"Naghanda ba kayo ng panyo?" warned moviegoers who came to support the world premiere of Caregiver.
Before the screening began, anticipation filled the theater, which was jam-packed with Sharonians, media people, and showbiz celebrities. Everyone had high expectations. First, Caregiver is the 15th anniversary offering of Star Cinema. Second, it's the comeback movie of Sharon Cuneta after four years of absence from the silver screen. Third, it's the first tandem of director Chito Roño and the Megastar. Fourth, the Cinema Evaluation Board gave it a grade of "A," which means total amusement-tax exemption for excellence.
THE STORY. The movie revolves around the life of Sarah Gonzalez, an English schoolteacher in the Philippines who decides to become a caregiver in London. She has to leave her son Pau (John Manalo) to join her husband Teddy (John Estrada) who works in the world's second most expensive city next only to Moscow, Russia.
Sarah leaves the country with optimism, looking forward to being with Teddy and earning more money in British pounds. But reality begins to sink in only a few days after she is reunited with her husband.
Here come the unpredictable twists in the film: the marital problems of Sarah and Teddy, the complicated lives of the other Pinoys working in London, the hardships and friendships that Sarah experiences as a caregiver, and even the surprise ending of Caregiver.
The storytelling is good, but don't expect an elaborate narration of how a caregiver does her job, or a lot of tear-jerking moments. The focal point is on the main character, and how she copes with the troubles in her marriage and the demands of her stressful job.
It's fast-paced, with hardly no dragging scenes. Each character has his or her own struggles, and despite the many things happening around Sarah, all these are put together seamlessly.
London's famous landmarks and a bit of UK's countryside are shown but without diminishing or stealing attention from the dramatic scenes.
THE CHARACTERS. Sarah's character is not your typical brow-beaten Overseas Filipino Worker portrayed in most movies about OFWs. She's matiisin pero marunong lumaban. She endures hardship but fights back when she must.
Sarah brings out a different Sharon. The Megastar does not cry buckets of tears here, but she renders emotions deeply enough to touch one's core.
Among the movie's highlights are the quiet moment with Pau in the swing and a tension-filled scene with Teddy. As Sarah, Sharon doesn't have to cry to convey her stirring emotions. Her facial expressions and minimal gestures do the job. The caregiver is jumpy, usually unsure of herself but she knows what's right, and she's assertive when needed. In most scenes, she looks weary and worried. Sharon is truly effective in letting her audience know that she did not go to London "para magpa-picture."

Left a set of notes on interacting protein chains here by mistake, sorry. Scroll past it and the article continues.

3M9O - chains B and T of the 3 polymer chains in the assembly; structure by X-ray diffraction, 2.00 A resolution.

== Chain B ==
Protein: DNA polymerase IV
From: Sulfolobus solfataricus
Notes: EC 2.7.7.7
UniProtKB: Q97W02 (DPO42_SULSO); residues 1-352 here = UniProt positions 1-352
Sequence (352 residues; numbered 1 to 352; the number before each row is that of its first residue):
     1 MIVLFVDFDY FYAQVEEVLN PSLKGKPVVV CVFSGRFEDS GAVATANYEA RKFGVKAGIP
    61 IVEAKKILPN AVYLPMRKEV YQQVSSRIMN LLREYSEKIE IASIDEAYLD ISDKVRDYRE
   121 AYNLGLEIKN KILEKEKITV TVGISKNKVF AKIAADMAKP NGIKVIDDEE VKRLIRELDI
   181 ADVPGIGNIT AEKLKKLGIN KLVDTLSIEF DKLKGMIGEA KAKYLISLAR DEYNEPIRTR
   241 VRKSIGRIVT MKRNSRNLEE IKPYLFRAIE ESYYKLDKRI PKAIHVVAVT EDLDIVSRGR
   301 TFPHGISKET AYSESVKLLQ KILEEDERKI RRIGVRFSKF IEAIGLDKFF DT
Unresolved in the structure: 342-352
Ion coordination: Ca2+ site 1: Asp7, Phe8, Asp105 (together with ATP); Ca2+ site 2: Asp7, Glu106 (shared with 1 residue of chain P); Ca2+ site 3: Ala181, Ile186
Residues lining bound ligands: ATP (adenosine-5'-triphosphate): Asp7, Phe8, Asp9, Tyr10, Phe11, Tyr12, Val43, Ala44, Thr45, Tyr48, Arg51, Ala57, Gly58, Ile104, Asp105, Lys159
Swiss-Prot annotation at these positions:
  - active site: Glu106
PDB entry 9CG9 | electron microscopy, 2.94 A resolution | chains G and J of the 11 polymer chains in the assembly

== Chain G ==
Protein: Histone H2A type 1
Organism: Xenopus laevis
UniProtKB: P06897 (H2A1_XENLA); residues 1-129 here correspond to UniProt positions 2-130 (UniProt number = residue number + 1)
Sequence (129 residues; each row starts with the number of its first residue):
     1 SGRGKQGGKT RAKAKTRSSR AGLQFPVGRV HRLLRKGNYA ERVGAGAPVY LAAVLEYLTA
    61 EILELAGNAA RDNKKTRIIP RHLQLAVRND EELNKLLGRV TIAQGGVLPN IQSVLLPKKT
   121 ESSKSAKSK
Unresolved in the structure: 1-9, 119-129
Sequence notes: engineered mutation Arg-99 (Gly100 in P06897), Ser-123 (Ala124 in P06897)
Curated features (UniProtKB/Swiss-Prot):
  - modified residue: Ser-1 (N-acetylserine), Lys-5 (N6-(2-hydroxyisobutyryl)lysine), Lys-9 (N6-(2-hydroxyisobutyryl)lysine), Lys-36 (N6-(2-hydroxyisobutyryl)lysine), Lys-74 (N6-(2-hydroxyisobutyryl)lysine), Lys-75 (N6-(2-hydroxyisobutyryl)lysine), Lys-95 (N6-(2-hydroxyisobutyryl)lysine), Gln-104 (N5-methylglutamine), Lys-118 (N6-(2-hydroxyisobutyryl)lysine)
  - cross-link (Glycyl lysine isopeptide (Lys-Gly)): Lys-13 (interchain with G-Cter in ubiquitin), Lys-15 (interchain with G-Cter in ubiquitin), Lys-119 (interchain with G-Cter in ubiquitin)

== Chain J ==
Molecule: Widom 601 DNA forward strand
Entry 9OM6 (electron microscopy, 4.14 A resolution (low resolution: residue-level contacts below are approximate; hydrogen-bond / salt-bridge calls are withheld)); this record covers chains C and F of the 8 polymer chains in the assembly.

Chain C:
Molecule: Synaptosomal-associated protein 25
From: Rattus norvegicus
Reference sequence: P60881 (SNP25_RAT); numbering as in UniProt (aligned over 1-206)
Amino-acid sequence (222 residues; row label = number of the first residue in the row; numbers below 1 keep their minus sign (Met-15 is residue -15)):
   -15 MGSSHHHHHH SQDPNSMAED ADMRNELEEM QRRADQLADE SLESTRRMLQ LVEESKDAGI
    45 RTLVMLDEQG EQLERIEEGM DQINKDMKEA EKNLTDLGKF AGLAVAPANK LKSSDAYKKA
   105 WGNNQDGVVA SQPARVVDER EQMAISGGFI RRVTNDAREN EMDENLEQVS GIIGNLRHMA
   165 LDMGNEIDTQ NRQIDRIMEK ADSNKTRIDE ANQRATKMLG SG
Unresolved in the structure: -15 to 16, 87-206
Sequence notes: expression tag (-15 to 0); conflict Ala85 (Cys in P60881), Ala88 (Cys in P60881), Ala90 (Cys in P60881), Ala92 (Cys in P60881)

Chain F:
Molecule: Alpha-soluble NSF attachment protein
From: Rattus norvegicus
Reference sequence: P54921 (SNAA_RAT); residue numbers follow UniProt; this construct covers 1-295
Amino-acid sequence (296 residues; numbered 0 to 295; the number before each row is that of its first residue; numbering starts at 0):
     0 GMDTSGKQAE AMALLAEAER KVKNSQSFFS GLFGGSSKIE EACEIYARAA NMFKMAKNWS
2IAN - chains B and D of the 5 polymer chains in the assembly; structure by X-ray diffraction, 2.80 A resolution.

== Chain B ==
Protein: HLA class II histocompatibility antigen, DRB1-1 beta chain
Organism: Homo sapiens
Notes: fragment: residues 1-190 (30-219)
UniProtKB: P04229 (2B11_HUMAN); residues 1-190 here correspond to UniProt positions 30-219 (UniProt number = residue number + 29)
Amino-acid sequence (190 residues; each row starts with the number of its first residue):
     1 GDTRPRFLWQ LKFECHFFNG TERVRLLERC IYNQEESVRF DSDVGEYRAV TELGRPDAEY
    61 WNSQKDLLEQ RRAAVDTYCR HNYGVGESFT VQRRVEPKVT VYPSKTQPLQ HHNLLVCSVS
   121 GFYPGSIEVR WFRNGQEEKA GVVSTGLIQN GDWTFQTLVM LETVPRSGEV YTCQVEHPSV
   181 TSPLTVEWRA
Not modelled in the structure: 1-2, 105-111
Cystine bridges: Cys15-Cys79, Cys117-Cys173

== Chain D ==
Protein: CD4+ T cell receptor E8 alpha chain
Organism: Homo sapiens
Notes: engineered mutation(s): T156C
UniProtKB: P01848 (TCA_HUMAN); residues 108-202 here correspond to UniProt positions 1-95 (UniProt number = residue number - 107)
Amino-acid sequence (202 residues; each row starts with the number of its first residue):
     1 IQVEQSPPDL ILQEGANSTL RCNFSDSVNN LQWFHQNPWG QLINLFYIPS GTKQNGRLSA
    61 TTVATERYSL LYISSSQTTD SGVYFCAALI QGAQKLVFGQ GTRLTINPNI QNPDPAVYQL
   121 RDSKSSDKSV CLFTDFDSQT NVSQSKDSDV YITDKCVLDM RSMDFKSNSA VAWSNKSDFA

Direk Chito said that John Estrada was a "revelation." Indeed, John switched his character smoothly from good to bad and vice versa, proving his versatility as an actor. If the intent was for the viewers to hate his character, John succeeded well.
The other actors had minor roles in the film yet they also made their mark. The brief scene with Anita Linda was very touching. As Sarah's lola, Anita Linda gives her granddaughter a balabal before her flight to London to keep her warm there.
Rica Peralejo who plays Karen, Sarah's fellow caregiver, ably supports the main character. Makisig Morales, a troublesome kid, puts some spice into the worn-down life of Sarah and Teddy. He also enriches Sarah's caring character. Lotlot de Leon's brief appearance also deserves the viewers' attention.
The British actor who plays Mr. Morgan, an ailing old man who initially brushes off Sarah, but eventually feels blessed by her efficiency and friendship is a standout. There are many defining moments between Sarah and Mr. Morgan.
THE IMPACT. Caregiver isn't the heavy drama that most people would expect. Dramatic scenes are lightened up by a humorous remark by Sarah or her co-workers. The movie clearly shows the various facets of Pinoys working abroad—their pains and sacrifices, dedication to their jobs, and their competence—realistically and without exaggeration.
It is definitely pro-Pinoy. Most of the scenes were filmed in London, but the visual elements are reminiscent of our culture: the bagoong and buro, the Sto. Niño, adobo, Sarah's bayong, the clannish propensity of Pinoys, family togetherness, to name a few.
It is socially relevant. It would surely uplift the spirits of the OFWs and their families, and it could be an eye-opener for women who play multiple roles—wife, mother, breadwinner. One of Sharon's unforgettable lines says it all, "Kung walang unang hakbang, paano tayo uusad? Kung uunahan tayo ng takot, paano tayo magsisimulang makipagsapalaran?"
Sarah describes her labors as a "thankless job," but the movie conveys the true dignity of Filipino caregivers in England, and by extension, in many other countries around the globe.
Now that has more bearing than the tears I initially expected to shed.
Trailer courtesy of Star Cinema